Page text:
Cambodia

Cambodia: Drought and Floods - Information Bulletin n° 1

Format
Situation Report
Source
Posted
Originally published
Disaster Relief Emergency Fund (DREF) Allocated: Not Applicable
This Bulletin is for information only. The Federation is not seeking any funding or other assistance from donors for this operation at this time.

The Situation

Cambodia, which is now faced with the likelihood of extensive flooding, has been experiencing possibly the worst drought for 20 years. The late arrival of the seasonal rains is expected to seriously impact on agricultural production and thereby on the livelihoods of the rural poor; an estimated 31% of the 1,609 communes have been unable to plant the rice crop. Whilst Cambodia typically plants up to 2.0 million hectares of wet season rice, only 700,000 hectares have been planted in recent weeks (National Committee for Disaster Management, August 2002). Though some of the drought affected provinces are now experiencing heavy rains, the provinces of Kampong Speu, Takeo, Uddor Mean Chey, Prey Veng, Kampong Chhnang and Kampot are, according to the governments National Committee for Disaster Management (NCDM), "severely affected by drought with little crop production" (Status Report, NCDM, 18 August 2002).

Meanwhile, following heavy rainfall in Cambodia, as well as an indication of alarming water levels in Laos (according to the Mekong River Commission, flood levels in the Mekong in Luang Prabhang are the highest since 1966), the rivers in Cambodia are beginning to swell. Speculation is that the Tonle Sap lake has only a further capacity for 170m3 after which Cambodia could experience extensive floods; the surge of water from Laos could reach Cambodia within 5 days.

The NCDM has taken a lead in co-ordination drawing effectively on its newly established national network of provincial offices. On 20 August 2002, NCDM chaired a second co-ordination meeting, which included line ministries, provincial representatives as well as the UN Disaster Management Team (UNDMT), ECHO, international organisations and non-governmental organisations. Steps taken to alleviate the impact of the drought include the distribution of 3,000 mt of rice, as well as the distribution of water pumps, provision of diesel fuel, improvement of drainage systems and the construction of deep wells. Measures to address the potential flooding include identifying safe areas (as used in 2000/2001) and developing evacuation plans.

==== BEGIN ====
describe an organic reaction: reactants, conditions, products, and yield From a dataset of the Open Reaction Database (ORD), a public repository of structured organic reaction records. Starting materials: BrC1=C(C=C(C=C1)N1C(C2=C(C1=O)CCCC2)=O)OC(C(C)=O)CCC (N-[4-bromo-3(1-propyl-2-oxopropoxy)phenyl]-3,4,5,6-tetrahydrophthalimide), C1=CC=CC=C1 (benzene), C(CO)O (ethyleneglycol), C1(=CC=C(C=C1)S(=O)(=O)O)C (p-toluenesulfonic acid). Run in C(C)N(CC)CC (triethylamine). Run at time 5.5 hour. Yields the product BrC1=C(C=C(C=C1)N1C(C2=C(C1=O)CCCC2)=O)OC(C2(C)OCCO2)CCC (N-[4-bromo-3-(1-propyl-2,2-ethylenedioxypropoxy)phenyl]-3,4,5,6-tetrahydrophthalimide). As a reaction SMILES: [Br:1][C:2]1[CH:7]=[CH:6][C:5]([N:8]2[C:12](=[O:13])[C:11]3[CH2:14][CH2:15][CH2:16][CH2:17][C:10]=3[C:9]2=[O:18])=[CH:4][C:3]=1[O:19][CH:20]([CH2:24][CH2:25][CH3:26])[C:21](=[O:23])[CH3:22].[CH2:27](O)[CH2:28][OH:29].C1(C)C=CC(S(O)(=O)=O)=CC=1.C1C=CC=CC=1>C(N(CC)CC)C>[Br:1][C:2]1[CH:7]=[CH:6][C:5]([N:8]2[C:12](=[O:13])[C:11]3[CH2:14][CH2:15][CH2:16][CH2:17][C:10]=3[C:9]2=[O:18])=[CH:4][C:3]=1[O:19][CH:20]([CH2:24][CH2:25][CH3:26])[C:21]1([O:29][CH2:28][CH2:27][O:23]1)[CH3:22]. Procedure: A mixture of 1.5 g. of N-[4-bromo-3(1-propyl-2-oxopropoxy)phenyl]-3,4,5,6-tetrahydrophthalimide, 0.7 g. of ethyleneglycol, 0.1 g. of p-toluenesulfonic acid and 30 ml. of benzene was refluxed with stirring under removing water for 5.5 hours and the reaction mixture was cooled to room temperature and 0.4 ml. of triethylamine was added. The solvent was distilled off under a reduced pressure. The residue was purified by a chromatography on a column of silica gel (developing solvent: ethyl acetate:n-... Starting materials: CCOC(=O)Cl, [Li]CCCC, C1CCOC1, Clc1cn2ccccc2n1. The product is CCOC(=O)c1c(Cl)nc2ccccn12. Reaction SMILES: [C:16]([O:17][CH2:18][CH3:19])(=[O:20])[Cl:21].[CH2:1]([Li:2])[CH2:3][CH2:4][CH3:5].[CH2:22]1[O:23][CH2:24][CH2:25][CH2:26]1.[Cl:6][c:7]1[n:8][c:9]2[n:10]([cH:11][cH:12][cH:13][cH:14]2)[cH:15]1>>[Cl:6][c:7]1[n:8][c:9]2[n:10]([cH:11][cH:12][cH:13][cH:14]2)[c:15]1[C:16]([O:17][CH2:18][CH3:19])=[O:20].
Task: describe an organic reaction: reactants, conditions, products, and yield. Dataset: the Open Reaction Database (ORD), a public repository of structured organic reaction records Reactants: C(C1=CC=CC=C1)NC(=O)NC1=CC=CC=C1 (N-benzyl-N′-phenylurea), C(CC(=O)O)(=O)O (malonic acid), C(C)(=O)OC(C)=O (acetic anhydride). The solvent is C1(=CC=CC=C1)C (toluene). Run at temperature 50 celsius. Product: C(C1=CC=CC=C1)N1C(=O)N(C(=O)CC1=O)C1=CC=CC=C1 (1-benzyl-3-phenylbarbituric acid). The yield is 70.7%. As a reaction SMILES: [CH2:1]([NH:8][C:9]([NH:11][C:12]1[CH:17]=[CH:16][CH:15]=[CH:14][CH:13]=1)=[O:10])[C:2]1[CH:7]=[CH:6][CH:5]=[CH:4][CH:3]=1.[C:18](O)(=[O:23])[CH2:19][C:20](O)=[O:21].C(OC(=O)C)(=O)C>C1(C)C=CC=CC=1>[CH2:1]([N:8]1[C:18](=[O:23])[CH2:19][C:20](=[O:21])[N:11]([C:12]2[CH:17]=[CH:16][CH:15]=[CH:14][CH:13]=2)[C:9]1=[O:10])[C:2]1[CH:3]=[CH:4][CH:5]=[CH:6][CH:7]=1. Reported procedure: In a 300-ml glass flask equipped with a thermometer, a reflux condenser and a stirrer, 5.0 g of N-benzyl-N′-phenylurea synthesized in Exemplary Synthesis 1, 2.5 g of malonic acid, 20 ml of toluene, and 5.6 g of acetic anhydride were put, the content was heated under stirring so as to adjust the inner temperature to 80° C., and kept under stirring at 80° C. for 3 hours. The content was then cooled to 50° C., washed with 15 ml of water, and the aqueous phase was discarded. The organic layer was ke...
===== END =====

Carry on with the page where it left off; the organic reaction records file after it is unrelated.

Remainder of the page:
Whilst seasonal floods and limited droughts are typical for the region, the scale of the drought and the potential further impact of forecast heavy rains and the swollen river system, could spell further disaster for families and communities still recovering from two consecutive years of flood disaster.

Red Cross and Red Crescent Action

Whilst the Royal Government of Cambodia has not yet requested international assistance, the Cambodia Red Cross (CRC), which works in close co-ordination with NCDM, will, as part of its ongoing work to assist those people most vulnerable to disasters, provide initial humanitarian assistance to 3,499 families. These families, who have been identified through the CRC branches, have been either affected by the drought, the recent floods or are still recovering from the 2000/2001 floods.

Province
Number of Families
Prey Veng
84
Takeo
101
Kampong Chhnang
58
Banteay Mean Chey
77
Svay Rieng
918
Kampong Speu
415
Kratie
200
Pursat
656
Kampot
990
TOTAL:
3'499

The CRC will utilise its stock of relief goods which includes 74mt of food rice (a further 40mt will be donated in the coming days by the Embassy of China), 500 food cartons, 600 household kits (containing 6 items), canned fish and a limited quantity of essential drugs (for treatment of diarrhoea and fever).

With the support of the International Federation country and regional delegations, the CRC will continue to monitor the situation. Moreover, the CRC will co-ordinate with NCDM as well as NGOs, to help ensure that the CRC volunteer network as well as the safe areas and other disaster preparedness measures are fully utilised in the event of any major relief operation.

For a full description of the National Society profile, see www.ifrc.org

For further details please contact:

  • Men Neary Sopheak (CRC Director of Communications) in Phnom Penh; Phone 855 23 212876; Mobile: 855 12 810854 Fax 855 23 212875; email crc@camnet.com.kh
  • Antony Spalton (Head of Delegation), Phone +855 12 901400 (mobile) ; Fax 855 23 210 163; email ifrckh01@ifrc.org
All International Federation Operations seek to adhere to the Code of Conduct and are committed to the Humanitarian Charter and Minimum Standards in Disaster Response (SPHERE Project) in delivering assistance to the most vulnerable.

For support to or for further information concerning Federation operations in this or other countries, please access the Federation website at http://www.ifrc.org

For longer-term programmes, please refer to the Federation's Annual Appeal.

John Horekens
Director
Division of External Relations

Simon Missiri
Head
Asia & Pacific Department